Saturday, February 8, 2020

Paris Underground ( 1945 )

During World War II, it was difficult enough trying to aid one British airman in escaping Germany under the watchful eyes of the Nazis, but one woman not only managed to sneak one airman out of the country but 150 soldiers! This woman was Etta Shiber, a Manhattan housewife who adopted Paris, France, as her new homeland. 

In the spring of 1940, she was fleeing from her apartment in Paris, along with her friend Kitty and her two French poodles, in order to escape the Nazi invasion. As they were traveling south, they stopped at an inn where the innkeeper informed them that he had rescued a British airman and was hiding him. Etta and her friend decided to smuggle him across the border to safety in the trunk of their car. And then they were brave enough to remain in France and contact the "Paris underground" to see if there were any other airmen needing passage back to Britain. 

Etta and Kitty were both captured by the Nazis in December 1940, just six months after she began this rescue operation. Etta was freed in the spring of 1942 when the United States did a prisoner swap and exchanged her for Johanna Hofmann, a German who was convicted of spying in the States. 

One year later she wrote a novel about her experiences smuggling soldiers and titled it "Paris Underground". This novel was turned into the film Paris Underground, released in Britain as Madame Pimpernel.
The film, produced by Constance Bennett, switches the main character to Kitty ( portrayed by Ms. Bennett ) and makes Etta, renamed Emmie, a secondary character. This part was given to Gracie Fields, the wonderful English actress/singer. Together, they make quite a good team.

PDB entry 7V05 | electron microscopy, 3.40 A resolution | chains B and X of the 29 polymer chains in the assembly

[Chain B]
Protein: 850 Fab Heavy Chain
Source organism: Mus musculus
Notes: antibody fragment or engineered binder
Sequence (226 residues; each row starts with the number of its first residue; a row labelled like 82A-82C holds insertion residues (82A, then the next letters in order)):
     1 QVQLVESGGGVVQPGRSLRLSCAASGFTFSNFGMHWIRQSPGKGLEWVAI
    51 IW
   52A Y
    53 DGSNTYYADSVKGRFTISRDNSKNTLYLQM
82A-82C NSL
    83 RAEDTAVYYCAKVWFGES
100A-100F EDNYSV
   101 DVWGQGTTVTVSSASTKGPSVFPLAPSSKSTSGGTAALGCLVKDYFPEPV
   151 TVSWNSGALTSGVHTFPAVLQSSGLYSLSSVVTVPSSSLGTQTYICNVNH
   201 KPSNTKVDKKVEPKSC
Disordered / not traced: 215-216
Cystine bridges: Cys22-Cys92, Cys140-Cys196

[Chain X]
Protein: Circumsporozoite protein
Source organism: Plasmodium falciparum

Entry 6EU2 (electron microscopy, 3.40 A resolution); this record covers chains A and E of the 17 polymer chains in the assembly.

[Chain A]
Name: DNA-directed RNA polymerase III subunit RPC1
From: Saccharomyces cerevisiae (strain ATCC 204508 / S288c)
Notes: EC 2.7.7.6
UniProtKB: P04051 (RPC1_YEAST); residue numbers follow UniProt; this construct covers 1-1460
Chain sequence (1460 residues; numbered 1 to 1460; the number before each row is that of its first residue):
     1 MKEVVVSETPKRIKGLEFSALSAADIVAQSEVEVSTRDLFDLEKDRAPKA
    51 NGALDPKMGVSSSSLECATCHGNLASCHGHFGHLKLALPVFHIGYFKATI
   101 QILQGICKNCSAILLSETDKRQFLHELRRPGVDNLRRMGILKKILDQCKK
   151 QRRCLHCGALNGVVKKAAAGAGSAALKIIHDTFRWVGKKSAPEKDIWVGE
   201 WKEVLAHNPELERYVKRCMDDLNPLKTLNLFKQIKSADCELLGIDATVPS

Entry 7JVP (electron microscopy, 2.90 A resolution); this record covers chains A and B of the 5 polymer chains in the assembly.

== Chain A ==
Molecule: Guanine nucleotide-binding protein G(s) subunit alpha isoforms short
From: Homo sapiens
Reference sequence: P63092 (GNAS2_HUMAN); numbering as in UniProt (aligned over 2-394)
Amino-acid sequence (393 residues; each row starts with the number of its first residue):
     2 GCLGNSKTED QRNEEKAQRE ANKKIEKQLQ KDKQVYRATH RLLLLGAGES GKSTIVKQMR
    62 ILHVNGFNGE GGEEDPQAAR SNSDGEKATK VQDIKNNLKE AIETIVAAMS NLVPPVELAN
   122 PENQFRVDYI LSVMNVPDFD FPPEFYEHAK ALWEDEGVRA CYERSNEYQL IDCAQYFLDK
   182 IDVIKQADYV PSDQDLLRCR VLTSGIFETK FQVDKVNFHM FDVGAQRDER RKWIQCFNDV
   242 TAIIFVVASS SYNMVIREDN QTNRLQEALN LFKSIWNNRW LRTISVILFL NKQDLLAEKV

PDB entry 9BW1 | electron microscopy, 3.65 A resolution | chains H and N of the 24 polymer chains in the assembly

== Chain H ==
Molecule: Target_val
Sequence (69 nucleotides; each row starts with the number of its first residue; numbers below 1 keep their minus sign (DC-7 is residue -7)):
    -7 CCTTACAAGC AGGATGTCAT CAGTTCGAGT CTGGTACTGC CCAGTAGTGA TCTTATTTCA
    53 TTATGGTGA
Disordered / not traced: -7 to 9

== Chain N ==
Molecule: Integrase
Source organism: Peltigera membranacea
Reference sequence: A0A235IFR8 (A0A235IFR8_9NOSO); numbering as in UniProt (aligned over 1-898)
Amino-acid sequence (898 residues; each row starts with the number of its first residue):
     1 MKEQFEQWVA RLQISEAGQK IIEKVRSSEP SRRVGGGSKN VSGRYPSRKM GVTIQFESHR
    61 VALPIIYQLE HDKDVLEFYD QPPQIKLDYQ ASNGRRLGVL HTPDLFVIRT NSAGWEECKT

Paris Underground was tautly directed by Gregory Ratoff ( All About Eve ) and features all the elements one would want to see in a World War II espionage film: underground agents, quaint "Parisian" settings, secret passageways, diabolical Gestapo men, and plenty of action. The film focuses on two smuggling missions that the gals undertake and then hastily skims over several months until we find them captured and put into prison. They are supposedly released together and honored with medals for their heroism, but in reality, Etta did not know whether Kitty was alive, even at the time of writing her novel. 

Dame Gracie Fields, lovingly called "Our Gracie" by the Brits, had a long career in film, stage, radio, and television. Paris Underground was her last picture before she retired to the Isle of Capri where she operated a restaurant. The film does not showcase Gracie at her best ( comedy was her forte ) but she does a marvelous job with the does Constance Bennett as Kitty. Also in the cast is George Rigaud as Kitty's husband, and Kurt Kreuger as the Nazi captain. Character parts were given to Eily Malyon, Vladimir Sokoloff, Andrew McLaglen, and Leslie Vincent ( who memorably played Dr. Watson's "nephew" Nicholas Watson in Pursuit to Algiers ). 


  1. Great review! It would be interesting to know why the focal point shifted from Etta to Kitty. It's very impressive that Constance Bennett produced it given how male-dominated Hollywood was in the 1940s. BTW, I must admit I like the title "Madame Pimpernal" better, though perhaps it was too close to "Pimpernal Smith."

    1. I think the reason for the switch may have been because Constance Bennet had the role of Kitty - she was probably considered "bigger box-office'. And yes, Madame Pimpernal is a great title and reminds me of another excellent WW2 spy film - Pimpernal Smith.

  2. Incredible! What a story! This is a movie I will have to see. I'm a fan of "Our Gracie" and haven't heard of this before. How do you do it? You always open my eyes to something "new."

    1. Another Gracie wonderful! She really was a gem and I'm so glad to put you on the scent of this film. I'm sure you will enjoy it. :-)